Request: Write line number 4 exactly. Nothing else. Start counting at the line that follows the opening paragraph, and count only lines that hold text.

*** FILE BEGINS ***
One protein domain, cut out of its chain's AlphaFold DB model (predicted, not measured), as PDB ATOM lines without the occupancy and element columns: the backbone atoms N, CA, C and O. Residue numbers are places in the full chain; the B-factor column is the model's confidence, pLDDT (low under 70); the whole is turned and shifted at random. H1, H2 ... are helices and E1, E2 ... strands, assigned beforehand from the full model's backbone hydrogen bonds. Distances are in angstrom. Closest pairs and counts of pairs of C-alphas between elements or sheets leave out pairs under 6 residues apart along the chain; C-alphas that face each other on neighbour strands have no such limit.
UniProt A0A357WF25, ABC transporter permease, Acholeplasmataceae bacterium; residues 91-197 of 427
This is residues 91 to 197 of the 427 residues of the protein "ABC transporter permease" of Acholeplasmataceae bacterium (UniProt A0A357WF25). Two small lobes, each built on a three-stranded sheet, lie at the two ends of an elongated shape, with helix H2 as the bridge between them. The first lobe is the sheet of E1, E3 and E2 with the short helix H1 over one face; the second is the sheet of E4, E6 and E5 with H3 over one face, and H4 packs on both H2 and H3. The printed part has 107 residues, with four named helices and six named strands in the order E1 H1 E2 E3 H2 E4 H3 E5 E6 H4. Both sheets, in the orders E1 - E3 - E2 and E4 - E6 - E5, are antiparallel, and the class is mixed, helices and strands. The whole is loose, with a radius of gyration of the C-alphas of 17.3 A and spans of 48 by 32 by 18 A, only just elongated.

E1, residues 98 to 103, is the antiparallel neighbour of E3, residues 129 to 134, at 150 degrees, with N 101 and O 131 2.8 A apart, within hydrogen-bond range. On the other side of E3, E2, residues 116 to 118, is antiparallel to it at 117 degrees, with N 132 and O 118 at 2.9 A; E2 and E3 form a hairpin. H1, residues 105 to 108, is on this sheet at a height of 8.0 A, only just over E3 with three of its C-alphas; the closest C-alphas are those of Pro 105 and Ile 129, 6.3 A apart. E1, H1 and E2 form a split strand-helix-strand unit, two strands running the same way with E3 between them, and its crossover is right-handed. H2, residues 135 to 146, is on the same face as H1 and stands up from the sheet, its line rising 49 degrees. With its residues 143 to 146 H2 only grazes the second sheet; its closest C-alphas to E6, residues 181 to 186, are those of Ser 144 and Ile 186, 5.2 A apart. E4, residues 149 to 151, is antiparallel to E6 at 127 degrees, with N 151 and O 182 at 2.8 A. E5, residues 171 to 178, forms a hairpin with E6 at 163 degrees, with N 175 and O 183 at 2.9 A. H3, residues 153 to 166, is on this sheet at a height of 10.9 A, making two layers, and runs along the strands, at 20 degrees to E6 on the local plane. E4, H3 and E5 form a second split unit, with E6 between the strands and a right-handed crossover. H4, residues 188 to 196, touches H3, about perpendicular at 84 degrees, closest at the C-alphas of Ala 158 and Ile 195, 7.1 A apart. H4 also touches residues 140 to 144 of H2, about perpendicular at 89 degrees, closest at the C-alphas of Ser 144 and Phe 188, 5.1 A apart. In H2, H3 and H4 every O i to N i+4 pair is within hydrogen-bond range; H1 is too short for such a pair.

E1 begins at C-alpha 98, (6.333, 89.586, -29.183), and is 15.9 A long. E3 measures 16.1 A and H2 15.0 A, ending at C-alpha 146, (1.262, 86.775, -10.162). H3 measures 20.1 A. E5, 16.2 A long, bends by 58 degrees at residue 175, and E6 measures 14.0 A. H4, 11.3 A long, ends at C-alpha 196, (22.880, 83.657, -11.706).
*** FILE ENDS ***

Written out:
E1 begins at C-alpha 98, (6.333, 89.586, -29.183), and is 15.9 A long. E3 measures 16.1 A and H2 15.0 A, ending at C-alpha 146, (1.262, 86.775, -10.162). H3 measures 20.1 A. E5, 16.2 A long, bends by 58 degrees at residue 175, and E6 measures 14.0 A. H4, 11.3 A long, ends at C-alpha 196, (22.880, 83.657, -11.706).